Rugged processor combines FPGA, PowerPC on 3U board
Merging a CPU and an FPGA in one product combines the best of two worlds: a sophisticated, easy to use processor with highest throughput and performance. Vmetro has apparently done that with its new “revolutionary” signal-processing engine.
3CPF1 processor board’s form factor is mechanically similar to 3U CompactPCI, but uses a different connector scheme to provide higher density and bandwidth I/O functions.
Merging a CPU and an FPGA in one product combines the best of two worlds: a sophisticated, easy to use processor with highest throughput and performance. Vmetro has apparently done that with its new “revolutionary” signal-processing engine. Named 3CPF1, the processor combines capabilities of a Xilinx Virtex-II Pro FPGA (XC2VP70), a Freescale PowerPC CPU (7447A), and multi-channel communications in a rugged 3U form-factor board. Key benefits include increased data processing throughput and lower cost by use of fewer processor cards, says Vmetro.
Using FPGAs for signal processing tasks can enhance device speed. For example, an FFT calculation can run 10-20 times faster on an FPGA than on a PowerPC, according to Vmetro. FPGA performance is further increased by six independent memory banks (four banks of 2M x 18-bit QDR-II SRAM and two banks of 64 MB of DDR SDRAM), which also provide for flexible, efficient data buffers and increase application resources. A Marvell MV64360 bridge tightly integrates the CPU node with the FPGA; it also provides a path to 512 MB of SDRAM, flash memory, Gigabit Ethernet channels, and serial I/O points that form a PowerPC-based subsystem.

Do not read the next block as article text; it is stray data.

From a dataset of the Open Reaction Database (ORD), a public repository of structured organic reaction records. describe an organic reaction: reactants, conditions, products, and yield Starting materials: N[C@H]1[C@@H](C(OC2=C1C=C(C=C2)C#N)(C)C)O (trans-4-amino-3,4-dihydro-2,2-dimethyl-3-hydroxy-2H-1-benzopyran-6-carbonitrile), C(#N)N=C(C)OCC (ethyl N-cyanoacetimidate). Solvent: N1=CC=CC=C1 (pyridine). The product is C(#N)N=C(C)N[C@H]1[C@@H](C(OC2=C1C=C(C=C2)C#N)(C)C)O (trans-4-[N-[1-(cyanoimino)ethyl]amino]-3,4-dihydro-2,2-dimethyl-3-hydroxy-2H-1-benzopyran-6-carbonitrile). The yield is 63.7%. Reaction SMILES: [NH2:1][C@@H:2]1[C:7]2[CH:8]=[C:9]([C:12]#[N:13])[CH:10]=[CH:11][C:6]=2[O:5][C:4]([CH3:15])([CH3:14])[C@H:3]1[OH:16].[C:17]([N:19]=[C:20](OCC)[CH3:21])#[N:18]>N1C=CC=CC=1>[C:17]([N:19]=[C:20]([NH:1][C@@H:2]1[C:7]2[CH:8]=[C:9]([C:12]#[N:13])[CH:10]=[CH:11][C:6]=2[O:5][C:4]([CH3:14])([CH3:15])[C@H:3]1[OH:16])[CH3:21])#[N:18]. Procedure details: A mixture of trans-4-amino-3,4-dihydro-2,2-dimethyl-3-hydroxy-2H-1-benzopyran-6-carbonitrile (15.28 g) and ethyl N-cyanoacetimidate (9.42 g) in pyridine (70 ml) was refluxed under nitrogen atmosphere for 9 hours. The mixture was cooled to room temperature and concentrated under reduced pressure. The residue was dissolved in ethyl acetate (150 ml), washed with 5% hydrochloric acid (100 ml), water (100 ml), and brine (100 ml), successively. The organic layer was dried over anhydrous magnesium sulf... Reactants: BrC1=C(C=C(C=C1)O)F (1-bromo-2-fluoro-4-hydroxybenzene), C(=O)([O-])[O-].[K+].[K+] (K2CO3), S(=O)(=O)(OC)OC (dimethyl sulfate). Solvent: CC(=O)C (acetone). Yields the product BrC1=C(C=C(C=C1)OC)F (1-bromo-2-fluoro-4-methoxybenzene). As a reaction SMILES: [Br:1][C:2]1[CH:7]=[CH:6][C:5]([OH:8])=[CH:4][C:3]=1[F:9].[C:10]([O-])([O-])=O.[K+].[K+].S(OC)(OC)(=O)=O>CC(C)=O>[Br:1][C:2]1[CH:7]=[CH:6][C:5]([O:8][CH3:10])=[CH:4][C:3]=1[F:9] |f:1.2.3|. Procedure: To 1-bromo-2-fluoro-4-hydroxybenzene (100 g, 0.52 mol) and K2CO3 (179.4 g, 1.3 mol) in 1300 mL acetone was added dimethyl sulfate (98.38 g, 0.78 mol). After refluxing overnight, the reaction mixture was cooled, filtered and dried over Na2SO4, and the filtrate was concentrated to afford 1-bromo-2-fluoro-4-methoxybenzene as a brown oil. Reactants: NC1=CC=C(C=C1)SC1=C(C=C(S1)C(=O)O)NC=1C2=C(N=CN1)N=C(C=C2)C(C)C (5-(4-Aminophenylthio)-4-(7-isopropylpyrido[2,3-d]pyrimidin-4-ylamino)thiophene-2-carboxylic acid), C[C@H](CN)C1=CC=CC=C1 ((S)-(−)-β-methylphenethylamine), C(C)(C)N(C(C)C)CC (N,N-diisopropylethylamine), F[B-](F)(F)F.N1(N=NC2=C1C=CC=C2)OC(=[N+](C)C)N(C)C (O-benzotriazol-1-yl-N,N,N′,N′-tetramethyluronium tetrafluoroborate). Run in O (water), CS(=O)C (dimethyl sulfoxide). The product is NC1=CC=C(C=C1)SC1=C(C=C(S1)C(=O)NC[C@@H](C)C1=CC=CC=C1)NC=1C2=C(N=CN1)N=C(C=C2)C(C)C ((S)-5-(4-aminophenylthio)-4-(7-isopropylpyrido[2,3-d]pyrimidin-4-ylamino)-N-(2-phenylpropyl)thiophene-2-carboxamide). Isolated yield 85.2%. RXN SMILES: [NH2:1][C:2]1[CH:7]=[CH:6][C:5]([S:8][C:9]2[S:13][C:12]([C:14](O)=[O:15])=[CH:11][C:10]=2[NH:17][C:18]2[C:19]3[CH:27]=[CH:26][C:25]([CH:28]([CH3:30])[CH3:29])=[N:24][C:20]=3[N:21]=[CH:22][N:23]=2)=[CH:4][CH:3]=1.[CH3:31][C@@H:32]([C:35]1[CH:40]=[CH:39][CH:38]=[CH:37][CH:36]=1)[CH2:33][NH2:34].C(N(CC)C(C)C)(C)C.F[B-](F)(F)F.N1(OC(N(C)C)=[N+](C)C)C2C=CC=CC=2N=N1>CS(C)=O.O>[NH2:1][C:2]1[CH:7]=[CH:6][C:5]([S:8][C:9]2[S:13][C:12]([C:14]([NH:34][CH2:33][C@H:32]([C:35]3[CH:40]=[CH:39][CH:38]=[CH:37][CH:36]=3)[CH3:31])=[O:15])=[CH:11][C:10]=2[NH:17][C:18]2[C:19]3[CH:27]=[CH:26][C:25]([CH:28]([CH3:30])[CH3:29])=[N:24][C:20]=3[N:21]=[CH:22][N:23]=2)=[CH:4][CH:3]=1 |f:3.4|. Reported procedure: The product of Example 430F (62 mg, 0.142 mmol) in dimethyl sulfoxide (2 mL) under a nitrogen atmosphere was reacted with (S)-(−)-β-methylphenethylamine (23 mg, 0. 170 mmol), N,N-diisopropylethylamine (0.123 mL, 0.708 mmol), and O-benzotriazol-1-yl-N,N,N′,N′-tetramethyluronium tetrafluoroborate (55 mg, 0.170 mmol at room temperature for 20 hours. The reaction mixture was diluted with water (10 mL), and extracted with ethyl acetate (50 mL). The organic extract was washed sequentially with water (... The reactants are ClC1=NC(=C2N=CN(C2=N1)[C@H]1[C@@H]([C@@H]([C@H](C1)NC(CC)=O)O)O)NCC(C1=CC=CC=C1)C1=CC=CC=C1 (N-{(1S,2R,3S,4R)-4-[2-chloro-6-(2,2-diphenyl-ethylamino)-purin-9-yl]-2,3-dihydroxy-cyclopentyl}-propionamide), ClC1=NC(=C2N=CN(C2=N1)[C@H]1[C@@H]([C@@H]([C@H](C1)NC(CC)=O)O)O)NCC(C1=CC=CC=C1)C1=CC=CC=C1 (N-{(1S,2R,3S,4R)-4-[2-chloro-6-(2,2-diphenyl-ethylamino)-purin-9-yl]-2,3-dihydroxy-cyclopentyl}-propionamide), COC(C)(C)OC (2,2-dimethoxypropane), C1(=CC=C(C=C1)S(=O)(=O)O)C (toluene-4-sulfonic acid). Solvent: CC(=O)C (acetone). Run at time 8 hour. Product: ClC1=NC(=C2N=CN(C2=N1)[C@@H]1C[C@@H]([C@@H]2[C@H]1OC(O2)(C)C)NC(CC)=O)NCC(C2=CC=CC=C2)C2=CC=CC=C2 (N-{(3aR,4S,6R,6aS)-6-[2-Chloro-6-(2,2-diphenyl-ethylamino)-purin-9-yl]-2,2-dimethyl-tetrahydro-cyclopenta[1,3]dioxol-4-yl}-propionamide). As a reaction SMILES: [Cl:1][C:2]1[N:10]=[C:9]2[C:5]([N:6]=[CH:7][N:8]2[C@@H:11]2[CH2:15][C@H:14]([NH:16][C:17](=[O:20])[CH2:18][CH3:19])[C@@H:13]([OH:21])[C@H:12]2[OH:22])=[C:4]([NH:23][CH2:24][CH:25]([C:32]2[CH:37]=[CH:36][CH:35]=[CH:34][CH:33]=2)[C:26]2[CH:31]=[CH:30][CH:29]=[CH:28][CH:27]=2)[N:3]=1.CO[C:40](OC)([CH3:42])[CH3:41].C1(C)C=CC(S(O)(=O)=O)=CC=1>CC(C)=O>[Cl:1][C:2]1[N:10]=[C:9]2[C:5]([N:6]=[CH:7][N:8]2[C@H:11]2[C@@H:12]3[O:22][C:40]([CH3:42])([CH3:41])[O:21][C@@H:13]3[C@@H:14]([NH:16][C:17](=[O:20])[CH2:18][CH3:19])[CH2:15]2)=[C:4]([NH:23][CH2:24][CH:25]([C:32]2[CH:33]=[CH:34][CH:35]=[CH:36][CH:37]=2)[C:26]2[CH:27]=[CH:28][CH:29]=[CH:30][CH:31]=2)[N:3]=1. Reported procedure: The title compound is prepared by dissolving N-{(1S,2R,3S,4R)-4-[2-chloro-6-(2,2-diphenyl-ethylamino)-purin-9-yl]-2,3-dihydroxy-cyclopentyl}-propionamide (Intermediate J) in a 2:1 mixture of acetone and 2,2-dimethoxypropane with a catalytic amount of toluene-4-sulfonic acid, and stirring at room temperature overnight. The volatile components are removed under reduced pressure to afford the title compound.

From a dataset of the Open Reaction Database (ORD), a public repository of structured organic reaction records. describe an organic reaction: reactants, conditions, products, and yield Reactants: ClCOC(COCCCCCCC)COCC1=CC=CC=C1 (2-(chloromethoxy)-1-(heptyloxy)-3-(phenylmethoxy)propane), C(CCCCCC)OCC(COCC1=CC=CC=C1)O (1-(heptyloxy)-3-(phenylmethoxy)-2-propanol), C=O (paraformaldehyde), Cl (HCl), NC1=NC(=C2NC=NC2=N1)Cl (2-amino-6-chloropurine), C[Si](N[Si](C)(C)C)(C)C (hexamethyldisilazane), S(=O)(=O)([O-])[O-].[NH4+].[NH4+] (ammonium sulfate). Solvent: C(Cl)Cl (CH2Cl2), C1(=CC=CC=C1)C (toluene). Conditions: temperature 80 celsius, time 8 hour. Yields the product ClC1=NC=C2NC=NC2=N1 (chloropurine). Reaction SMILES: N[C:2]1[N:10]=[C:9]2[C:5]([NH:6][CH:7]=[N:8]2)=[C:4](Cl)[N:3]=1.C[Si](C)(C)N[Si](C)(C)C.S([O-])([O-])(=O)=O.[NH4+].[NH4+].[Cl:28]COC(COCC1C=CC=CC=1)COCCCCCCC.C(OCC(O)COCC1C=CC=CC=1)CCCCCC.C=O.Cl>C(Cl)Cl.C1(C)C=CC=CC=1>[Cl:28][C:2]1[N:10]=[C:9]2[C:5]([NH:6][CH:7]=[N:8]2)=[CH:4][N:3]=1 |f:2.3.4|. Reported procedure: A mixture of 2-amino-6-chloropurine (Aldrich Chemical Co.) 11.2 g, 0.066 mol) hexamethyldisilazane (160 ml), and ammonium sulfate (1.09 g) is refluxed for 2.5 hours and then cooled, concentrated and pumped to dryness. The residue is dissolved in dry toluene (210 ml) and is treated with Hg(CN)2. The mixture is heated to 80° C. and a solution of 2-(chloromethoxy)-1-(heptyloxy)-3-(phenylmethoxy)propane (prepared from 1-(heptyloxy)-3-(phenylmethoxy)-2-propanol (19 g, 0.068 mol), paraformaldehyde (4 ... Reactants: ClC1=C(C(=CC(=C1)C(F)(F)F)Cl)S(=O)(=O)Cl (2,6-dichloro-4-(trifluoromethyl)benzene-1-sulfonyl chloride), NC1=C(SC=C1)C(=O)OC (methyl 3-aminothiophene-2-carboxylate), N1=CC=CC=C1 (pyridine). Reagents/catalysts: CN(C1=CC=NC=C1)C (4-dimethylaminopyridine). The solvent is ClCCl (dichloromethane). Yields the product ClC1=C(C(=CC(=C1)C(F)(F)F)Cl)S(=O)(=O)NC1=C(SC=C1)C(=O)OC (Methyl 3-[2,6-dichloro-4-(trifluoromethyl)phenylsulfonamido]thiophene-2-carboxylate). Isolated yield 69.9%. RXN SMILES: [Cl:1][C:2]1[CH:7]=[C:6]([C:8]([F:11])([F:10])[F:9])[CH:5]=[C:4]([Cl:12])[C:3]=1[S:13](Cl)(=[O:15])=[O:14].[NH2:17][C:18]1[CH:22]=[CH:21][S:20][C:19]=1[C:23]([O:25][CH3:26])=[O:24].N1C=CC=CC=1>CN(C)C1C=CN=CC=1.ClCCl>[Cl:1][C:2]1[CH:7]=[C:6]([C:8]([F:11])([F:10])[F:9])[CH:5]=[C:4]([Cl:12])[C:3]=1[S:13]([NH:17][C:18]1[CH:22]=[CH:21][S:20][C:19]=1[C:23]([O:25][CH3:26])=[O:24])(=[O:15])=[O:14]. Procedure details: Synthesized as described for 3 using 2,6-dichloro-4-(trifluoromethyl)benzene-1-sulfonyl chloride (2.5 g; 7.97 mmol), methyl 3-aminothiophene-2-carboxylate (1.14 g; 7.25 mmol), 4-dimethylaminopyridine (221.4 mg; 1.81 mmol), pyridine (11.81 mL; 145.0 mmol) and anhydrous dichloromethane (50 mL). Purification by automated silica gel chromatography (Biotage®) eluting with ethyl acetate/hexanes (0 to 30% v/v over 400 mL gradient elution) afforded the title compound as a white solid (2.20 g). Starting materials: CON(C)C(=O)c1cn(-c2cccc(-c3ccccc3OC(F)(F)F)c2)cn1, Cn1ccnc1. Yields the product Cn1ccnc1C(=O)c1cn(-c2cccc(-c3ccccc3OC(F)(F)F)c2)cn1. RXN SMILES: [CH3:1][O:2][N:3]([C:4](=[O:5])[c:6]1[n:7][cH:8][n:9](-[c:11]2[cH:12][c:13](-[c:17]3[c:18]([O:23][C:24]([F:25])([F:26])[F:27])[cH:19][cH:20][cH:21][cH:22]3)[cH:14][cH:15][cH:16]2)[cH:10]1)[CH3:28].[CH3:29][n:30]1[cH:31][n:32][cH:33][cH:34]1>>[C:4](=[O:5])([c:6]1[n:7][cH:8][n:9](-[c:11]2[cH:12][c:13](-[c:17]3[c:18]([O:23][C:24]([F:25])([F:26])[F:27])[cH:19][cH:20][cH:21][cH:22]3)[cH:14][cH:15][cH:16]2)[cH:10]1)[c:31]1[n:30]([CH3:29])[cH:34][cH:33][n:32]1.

3CPF1 processor is intended for demanding, space-sensitive applications that need complex signal processing closely coupled to high bandwidth data I/O. Typical applications include electro-optics, signal intelligence, and electronic warfare. Vmetro offers an adapter to evaluate 3CPF1 on a standard 3U CompactPCI backplane as well as on the 3CPF1-BP1 backplane. 3CPF1 is supported by Wind River VxWorks RTOS; Linux support is in development.
The processor is available in commercial air-cooled and rugged conduction-cooled versions. Pricing starts at $19,800 each, for the air-cooled design.
—Frank J. Bartos, executive editor, Control Engineering, email@example.com
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